Marrows and Crêpe Paper Boxes Whatever happened to Harvest Festival?

Marrows and Crêpe Paper Boxes

Whatever happened to Harvest Festival?

How old were you when you last wrapped a cardboard box with brightly coloured crêpe paper, filled it to the brim with home grown vegetables, and then struggled to carry it up the aisle of the church to lay in front of the altar for Harvest Festival?harvest boxes

It seems that for many this annual community event has gone the way of wearing your Sunday best, Cubs and Brownies in ‘proper uniform’ and (thank heavens!) gaiter wearing vicars.

This does not mean that we have become a less generous people only that life has changed and become commoditised. The wartime generation that was able to make good use of every part of a marrow for Sunday Lunch no longer has the time or energy to stand at a Belfast sink for hours on end preparing food. There are grandchildren to enjoy and company to entertain, so ‘All good gifts around us’ have changed their shape. Over the decades I have seen the contents of harvest boxes change from fresh produce to tinned goods, and from dried food to toiletries and donations to charities which help feed the world.

This is not a bad thing, though I do miss crêpe paper and marrows. Our prosperity and the prospect of leisure time proves that God has blessed us, and our nation, and we are able to be generous to those who are less fortunate. We are one of only six countries in the world that meet the United Nations’ target of spending 0.7% of our GDP on development aid; our harvest is shared across the whole world. Something for which every single person living in the United Kingdom can be grateful.

dock1Felixstowe is a ‘Harvest Town’. Day by day the great ships which turn into the Orwell estuary at Landguard Point carry the harvest of the world to our shores. And, though increased traffic can occasionally produce frayed tempers along the A14, the industry that comes with the Port brings prosperity to our town.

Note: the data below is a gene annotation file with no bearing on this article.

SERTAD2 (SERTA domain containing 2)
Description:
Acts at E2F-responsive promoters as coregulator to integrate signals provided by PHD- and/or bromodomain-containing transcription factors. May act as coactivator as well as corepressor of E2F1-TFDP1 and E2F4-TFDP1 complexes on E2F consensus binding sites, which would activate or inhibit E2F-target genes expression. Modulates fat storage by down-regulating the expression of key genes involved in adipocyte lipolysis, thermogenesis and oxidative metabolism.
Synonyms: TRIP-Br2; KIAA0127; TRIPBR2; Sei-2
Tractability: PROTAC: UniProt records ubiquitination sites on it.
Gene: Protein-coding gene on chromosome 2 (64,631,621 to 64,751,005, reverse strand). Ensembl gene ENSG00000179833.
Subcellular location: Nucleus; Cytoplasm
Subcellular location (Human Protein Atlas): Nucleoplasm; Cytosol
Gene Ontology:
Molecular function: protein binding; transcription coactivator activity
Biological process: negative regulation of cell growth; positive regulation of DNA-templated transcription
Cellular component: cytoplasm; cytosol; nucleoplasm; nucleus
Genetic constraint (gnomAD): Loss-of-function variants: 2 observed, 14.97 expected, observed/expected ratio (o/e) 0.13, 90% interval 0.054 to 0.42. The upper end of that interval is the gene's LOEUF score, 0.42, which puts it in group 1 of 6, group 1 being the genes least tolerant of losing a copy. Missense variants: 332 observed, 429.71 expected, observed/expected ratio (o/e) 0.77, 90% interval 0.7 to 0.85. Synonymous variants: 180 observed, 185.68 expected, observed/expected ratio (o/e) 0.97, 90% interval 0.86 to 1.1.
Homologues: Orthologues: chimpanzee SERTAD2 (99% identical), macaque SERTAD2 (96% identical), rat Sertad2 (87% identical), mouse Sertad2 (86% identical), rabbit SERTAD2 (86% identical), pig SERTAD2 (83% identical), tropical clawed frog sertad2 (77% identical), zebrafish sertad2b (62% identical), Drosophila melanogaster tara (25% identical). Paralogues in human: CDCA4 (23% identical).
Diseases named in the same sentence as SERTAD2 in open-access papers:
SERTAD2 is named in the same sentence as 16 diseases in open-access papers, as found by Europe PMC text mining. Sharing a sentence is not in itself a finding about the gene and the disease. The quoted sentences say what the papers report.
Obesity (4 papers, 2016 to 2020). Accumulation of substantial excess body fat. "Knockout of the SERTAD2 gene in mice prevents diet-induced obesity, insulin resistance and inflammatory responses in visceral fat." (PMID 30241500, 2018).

In our parish we are fortunate that, through the hard work of many faithful people week in and week out, we are able to provide a harvest for those who can’t make ends meet at the Pop-up Shop in St Edmund’s church every Tuesday morning.

There is still a place for fresh vegetables and tinned goods, dried food and toiletries, so please do bring them along to church at the 10am service on Sunday 24 September. After which we will be sharing a Harvest Lunch together.

However there are many other ways we can celebrate harvest that demonstrates our thankfulness day-by-day and not simply once a year.

  • Decide to be more diligent in recycling waste at home. Half of the food we buy is thrown away uneaten and often unopened. The generation before us would be rightly shocked at our profligacy.
  • When you see litter don’t just moan about it, pick it up and put it in a bin.
  • Think before buying new goods (especially clothing). To be ‘in fashion’ is a luxury denied to the majority of the world and comes at a high price for the environment.
  • Look at your use of Electricity and Gas. Almost all of us should have been asked to have ‘smart meters’ installed free of charge, this will save money as well as the environment.
  • Ensure you no longer use old style lighting and choose LED’s instead – something our churches are in the business of doing – and if you can make use of solar panels please do.

Suffolk, and our Diocese with it, aims to be the country’s ‘greenest’ county not only in our fields but in our homes and work places as well. Our Diocese is sponsoring a motion at General Synod which would see the re-use of food waste rolled out across the nation and our county has nationally acclaimed experts like the bin doctor Karen Cannard who have shown how every home in Suffolk can turn the annual Harvest Festival into a daily feast.

What is there to prevent you from joining in?

Details about Karen Cannard’s ‘Rubbish Diet’ can be found here:


MARROW(This article was first published in the September 2017 edition of the parish magazine of the Parish of Felixstowe)   © Andrew Dotchin 2017

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